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Ciencia e investigación agraria

versão On-line ISSN 0718-1620

Cienc. Inv. Agr. vol.44 no.2 Santiago  2017

http://dx.doi.org/10.7764/rcia.v44i2.1712 

Research Paper

Determination of suitable zones for apitourism using multi-criteria evaluation in geographic information systems: a case study in the O'Higgins Region, Chile

Determinación de zonas adecuadas para uso apiturístico, mediante evaluación de multicriterios, en sistema de información geográfica: Estudio de caso en la Región O’Higgins, Chile.

Gabriel Pantoja1  , Miguel Gómez1  , Claudio Contreras1  , Lissette Grimau1  , Gloria Montenegro1 

1Pontificia Universidad Católica de Chile, Facultad de Agronomía e Ingeniería Forestal, Departamento de Ciencias Vegetales. Avenida Vicuña Mackenna 4860, Macul, Santiago, Chile

Abstract

Beekeeping, which involves honey production and pollination of agricultural crops, has become a significant production activity. Linking beekeeping with ecotourism brings greater value to the beekeeping sector, thereby attracting the development of apitourism. Multi-criteria decision analysis is a set of techniques developed through Geographic Information Systems (GIS) focused on spatial decision making, which can be used to link beekeeping and tourism for the development of priority sites for shared activity. This work is based on the definition and weighting of factors used for evaluation of apitourism suitability in Chile, considering the opinion of beekeepers and professionals associated with the sector. The result is a map of apitouristic suitability that includes vegetation, tourism, precipitation, temperature, roads, rivers and genetically modified crops (GM crops), as well as three restrictions: soil use, highways and wild areas protected by the state. The model allowed the localization of priority sites for resources and efforts pertaining to the development of apitourism.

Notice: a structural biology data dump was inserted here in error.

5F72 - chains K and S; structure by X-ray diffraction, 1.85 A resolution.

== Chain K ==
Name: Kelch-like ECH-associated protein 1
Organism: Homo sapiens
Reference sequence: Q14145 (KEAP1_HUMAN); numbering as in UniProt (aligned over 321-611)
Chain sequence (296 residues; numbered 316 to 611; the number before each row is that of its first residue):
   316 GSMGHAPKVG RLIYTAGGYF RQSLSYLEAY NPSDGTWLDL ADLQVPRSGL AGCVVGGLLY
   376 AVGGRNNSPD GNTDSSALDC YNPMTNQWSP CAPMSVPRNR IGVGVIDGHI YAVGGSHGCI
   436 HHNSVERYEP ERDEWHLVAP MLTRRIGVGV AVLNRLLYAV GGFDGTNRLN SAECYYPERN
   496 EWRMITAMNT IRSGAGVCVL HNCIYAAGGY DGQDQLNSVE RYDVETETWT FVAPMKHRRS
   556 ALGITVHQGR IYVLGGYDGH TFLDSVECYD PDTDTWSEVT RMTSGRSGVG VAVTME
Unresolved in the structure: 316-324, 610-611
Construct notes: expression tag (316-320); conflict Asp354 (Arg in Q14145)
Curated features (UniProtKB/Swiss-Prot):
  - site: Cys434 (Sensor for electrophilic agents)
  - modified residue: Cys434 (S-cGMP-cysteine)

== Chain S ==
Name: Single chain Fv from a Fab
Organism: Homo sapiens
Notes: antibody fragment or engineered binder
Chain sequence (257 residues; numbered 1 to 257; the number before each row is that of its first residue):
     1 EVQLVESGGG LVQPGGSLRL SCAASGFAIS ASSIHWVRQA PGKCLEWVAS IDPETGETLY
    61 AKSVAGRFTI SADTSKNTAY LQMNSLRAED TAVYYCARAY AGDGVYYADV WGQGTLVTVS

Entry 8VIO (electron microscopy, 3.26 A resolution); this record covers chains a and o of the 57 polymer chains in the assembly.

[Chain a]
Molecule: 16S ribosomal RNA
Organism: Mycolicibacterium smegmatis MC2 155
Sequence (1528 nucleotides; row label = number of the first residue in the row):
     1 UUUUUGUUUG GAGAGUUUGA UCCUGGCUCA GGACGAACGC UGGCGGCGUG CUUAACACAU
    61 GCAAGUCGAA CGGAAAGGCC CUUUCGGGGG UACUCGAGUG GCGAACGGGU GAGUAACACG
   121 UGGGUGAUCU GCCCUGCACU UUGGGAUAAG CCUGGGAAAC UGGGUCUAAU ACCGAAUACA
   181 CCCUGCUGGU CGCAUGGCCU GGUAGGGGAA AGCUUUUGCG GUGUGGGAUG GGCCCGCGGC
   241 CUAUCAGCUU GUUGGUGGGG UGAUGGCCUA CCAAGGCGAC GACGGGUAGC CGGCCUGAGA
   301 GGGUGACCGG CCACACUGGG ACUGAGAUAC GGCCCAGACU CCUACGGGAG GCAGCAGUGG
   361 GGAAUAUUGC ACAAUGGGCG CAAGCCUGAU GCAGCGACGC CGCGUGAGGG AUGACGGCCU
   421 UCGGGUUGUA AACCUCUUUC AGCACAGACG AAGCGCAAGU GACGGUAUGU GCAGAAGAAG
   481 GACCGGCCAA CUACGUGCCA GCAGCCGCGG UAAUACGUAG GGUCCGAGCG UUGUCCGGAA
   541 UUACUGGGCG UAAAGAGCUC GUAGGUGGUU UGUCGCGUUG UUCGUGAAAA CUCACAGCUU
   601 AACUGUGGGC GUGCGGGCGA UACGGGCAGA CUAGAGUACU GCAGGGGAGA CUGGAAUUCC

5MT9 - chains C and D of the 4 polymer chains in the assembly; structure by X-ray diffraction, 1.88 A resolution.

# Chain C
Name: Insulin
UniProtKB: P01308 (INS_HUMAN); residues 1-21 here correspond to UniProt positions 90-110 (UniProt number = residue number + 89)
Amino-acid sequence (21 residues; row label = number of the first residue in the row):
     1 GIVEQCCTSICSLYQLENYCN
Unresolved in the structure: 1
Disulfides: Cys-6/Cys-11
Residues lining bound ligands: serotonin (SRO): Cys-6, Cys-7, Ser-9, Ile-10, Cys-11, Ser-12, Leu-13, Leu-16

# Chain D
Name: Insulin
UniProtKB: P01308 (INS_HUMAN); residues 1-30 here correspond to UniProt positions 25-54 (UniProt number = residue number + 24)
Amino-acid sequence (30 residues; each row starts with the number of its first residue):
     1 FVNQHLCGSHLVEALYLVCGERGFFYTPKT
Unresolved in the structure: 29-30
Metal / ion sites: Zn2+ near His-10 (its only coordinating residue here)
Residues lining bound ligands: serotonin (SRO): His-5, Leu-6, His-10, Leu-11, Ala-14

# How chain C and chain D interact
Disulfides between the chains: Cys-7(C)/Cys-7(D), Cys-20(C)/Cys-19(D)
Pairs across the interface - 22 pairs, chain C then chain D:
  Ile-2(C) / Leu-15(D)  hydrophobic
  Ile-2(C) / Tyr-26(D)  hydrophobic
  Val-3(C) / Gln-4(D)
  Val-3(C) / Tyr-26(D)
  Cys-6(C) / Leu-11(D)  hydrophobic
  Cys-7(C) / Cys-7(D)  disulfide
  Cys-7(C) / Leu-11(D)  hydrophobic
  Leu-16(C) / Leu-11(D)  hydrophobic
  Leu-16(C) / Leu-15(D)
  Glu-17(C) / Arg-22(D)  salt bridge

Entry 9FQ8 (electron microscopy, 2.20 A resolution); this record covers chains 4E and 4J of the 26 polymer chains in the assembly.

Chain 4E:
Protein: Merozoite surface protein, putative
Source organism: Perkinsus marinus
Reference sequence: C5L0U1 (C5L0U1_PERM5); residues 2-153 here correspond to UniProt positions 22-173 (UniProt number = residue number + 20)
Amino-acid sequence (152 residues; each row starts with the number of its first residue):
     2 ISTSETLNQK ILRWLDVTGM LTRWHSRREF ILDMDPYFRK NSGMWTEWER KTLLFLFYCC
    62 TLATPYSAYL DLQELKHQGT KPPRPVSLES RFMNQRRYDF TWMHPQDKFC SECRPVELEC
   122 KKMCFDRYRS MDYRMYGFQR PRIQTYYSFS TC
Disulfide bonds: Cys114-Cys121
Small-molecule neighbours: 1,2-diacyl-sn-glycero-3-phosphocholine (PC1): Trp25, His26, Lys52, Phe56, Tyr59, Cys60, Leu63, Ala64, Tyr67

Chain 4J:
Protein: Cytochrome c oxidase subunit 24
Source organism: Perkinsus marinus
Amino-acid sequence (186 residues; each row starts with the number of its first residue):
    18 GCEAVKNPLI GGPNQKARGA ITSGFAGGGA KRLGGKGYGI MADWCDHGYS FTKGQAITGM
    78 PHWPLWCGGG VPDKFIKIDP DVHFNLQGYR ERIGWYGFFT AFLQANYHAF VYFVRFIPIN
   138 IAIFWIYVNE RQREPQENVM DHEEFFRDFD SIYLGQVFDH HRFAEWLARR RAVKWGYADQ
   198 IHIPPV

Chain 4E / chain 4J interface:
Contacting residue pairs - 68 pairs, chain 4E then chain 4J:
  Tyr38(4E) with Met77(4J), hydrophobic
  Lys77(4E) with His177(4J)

Key words: Beekeeping; geographic information systems (GIS); Land-use suitability analysis; melliferous plant; multi-criteria decision analysis (MCDA); tourism

Resumen

La apicultura se ha convertido en una actividad productiva importante, que implica la producción de miel y la polinización de cultivos agrícolas. Vincular la apicultura con el ecoturismo proporciona mayor valor al sector apícola, permitiendo el desarrollo del apiturismo. El análisis de decisión multicriterio (MCDA) es un conjunto de técnicas desarrolladas a través de un Sistema de Información Geográfica (SIG), centrado en la toma de decisiones espaciales, que puede ser utilizado para vincular la apicultura y el turismo en el desarrollo de sitios prioritarios con actividad compartida. Este trabajo se basa en la definición y ponderación de factores utilizados para la evaluación de la idoneidad apiturística en Chile, considerando la opinión de apicultores y profesionales relacionados con el sector. El resultado es un mapa de aptitud apiturística, que incluye: vegetación, turismo, precipitación, temperatura, carreteras, ríos y cultivos genéticamente modificados (cultivos transgénicos) y tres restricciones: uso del suelo, caminos y áreas silvestres protegidas por el Estado. El modelo permitió la localización de sitios donde los recursos y esfuerzos para el desarrollo apiturístico son prioritarios.